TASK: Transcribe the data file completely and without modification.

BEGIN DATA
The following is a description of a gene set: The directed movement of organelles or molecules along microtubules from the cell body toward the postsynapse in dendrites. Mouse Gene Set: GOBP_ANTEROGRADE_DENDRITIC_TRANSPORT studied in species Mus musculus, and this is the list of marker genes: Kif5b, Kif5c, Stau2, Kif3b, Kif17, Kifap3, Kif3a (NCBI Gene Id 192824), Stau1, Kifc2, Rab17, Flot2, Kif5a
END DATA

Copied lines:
The following is a description of a gene set: The directed movement of organelles or molecules along microtubules from the cell body toward the postsynapse in dendrites. Mouse Gene Set: GOBP_ANTEROGRADE_DENDRITIC_TRANSPORT studied in species Mus musculus, and this is the list of marker genes: Kif5b, Kif5c, Stau2, Kif3b, Kif17, Kifap3, Kif3a (NCBI Gene Id 192824), Stau1, Kifc2, Rab17, Flot2, Kif5a